The plot involves a humanoid alien visitor named Klaatu who comes to Earth accompanied by a powerful eight-foot-tall robot, Gort, to deliver an important message that will affect the entire human race.

But, when Klaatu’s flying saucer lands, a nervous soldier mistakes a gift for the President as a weapon and fires, injuring Klaatu. Gort has his back and immediately begins to disintegrate the tanks and weapons. Cue the pandemonium!

Klaatu is taken to Walter Reed Hospital but escapes and lodges at a boarding house as “Mr. Carpenter”, the name on the dry cleaner’s tag on a suit he took. Among the residents include young widow Helen Benson (Patricia Neal) and her son Bobby (Billy Gray). The next morning, Klaatu overhears the boarders speculate about the alien’s motivations.

Not unexpectantly the talk turns to Communism and the “Red Scare”. And, of course, it’s a conspiracy because you can’t trust the government.

Producer Julian Blaustein set out to make a film under the working titles of Farewell to the Master and Journey to the World that illustrated the fear and suspicion that characterized the early Cold War and Atomic Age. He reviewed more than 200 science fiction short stories and novels in search of a storyline that could be used since this film genre was well suited for a metaphorical discussion of such grave issues.

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Studio head Darryl F. Zanuck gave the go-ahead for this project, and Blaustein hired Edmund North to write the screenplay based on elements from Harry Bates’s 1940 short story “Farewell to the Master“. The revised final screenplay was completed on February 21, 1951. Science fiction writer Raymond F. Jones worked as an uncredited adviser. (Wikipedia)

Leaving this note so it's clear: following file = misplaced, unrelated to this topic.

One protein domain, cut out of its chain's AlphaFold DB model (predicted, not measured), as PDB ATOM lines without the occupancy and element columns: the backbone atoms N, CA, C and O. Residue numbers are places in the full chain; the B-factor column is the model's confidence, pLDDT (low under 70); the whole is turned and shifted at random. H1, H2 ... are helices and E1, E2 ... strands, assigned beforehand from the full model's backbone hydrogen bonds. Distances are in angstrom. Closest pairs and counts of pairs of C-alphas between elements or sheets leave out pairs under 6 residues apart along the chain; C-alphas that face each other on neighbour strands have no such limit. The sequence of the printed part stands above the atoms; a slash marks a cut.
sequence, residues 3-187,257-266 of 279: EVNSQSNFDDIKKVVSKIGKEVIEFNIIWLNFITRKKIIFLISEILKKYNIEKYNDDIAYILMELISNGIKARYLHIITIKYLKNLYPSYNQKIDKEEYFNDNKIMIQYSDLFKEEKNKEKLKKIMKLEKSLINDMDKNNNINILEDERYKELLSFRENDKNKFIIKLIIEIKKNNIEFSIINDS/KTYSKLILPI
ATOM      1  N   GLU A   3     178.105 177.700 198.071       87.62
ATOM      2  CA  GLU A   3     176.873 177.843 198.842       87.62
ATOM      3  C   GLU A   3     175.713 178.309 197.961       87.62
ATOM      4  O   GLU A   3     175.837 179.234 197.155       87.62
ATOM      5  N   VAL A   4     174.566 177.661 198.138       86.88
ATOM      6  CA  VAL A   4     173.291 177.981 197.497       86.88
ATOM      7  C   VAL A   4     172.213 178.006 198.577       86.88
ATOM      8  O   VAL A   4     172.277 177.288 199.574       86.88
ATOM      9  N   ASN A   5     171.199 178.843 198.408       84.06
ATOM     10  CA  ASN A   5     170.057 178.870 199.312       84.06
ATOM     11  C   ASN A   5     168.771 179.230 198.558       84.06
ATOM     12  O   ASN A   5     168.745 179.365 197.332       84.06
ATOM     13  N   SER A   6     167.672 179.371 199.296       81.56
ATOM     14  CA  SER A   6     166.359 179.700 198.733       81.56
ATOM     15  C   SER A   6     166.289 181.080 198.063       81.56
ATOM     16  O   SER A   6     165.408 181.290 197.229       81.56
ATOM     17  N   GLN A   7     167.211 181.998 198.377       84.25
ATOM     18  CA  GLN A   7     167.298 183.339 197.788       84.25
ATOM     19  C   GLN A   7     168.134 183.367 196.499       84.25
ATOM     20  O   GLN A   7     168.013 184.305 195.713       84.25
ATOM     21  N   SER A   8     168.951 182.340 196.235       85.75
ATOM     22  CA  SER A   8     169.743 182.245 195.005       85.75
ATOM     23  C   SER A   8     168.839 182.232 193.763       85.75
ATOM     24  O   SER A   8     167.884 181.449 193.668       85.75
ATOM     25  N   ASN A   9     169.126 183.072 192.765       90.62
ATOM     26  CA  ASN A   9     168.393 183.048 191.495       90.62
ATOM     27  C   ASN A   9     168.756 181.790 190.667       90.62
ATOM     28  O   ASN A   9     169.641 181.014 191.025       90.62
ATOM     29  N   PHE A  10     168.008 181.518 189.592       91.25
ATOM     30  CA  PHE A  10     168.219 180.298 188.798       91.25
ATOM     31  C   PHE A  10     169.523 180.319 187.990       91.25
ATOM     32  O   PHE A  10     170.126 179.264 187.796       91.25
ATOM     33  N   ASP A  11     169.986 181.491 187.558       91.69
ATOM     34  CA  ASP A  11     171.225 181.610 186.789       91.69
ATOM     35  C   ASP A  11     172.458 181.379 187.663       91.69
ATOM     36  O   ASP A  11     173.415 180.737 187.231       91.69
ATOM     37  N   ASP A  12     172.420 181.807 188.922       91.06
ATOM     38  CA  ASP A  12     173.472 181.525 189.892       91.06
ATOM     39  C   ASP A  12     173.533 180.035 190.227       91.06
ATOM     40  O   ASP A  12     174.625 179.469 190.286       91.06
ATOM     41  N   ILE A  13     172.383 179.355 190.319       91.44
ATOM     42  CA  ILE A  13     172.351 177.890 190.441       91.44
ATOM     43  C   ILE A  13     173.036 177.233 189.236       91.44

Trivia:

The robot Gort, who serves Klaatu, was played by Lock Martin, who worked as an usher at Grauman’s Chinese Theater and stood seven feet, seven inches tall. Not used to being in such a confining, heat-inducing costume, he worked carefully when wearing the two oversize, laced-up-the-front or back, foamed neoprene suits needed for creating the illusion on the screen of a seamless metallic Gort.

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Wise decided that Martin’s on-screen shooting time would be limited to half-hour intervals so Martin would face no more than minor discomfort. These segments, in turn, were then edited together into film’s final print. (Wikipedia)

In a commentary track on DVD, interviewed by fellow director Nicholas Meyer, Wise stated that he wanted the film to appear as realistic and believable as possible, in order to drive home the motion picture’s core message against armed conflict in the real world.

Also mentioned in the DVD’s documentary interview was the original title for the film, “The Day the World Stops”. Blaustein said his aim with the film was to promote a “strong United Nations“.

 

The Music:

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The music score was composed by Bernard Herrmann in August 1951 and was his first score after he moved from New York to Hollywood. Herrmann chose unusual instrumentation for the film: violin, cello, and bass (all three electric), two theremin electronic instruments (played by Dr. Samuel Hoffman and Paul Shure).

By using the theremin, Herrmann made one of music’s first forays into electronic music.

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The Day the Earth Stood Still was well received by critics and is widely regarded as one of the best films of 1951. The film is ranked seventh in Arthur C. Clarke‘s list of the best science fiction films of all time, just above Stanley Kubrick‘s 2001: A Space Odyssey, which Clarke himself co-wrote.

The Day the Earth Stood Still holds a 94% “Certified Fresh” rating at the film review aggregator website Rotten Tomatoes.

In 1995, the film was selected for preservation in the United States National Film Registry as “culturally, historically, or aesthetically significant”.

 

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Klaatu made an excellent case for using Gort as the “interplanetary police” – accountability. Governments need to be held accountable for the death and destruction they are capable of wielding.

No individual has the right to take another’s life and no country or planet has the right to end our existence! I think we could use some Gort right about now!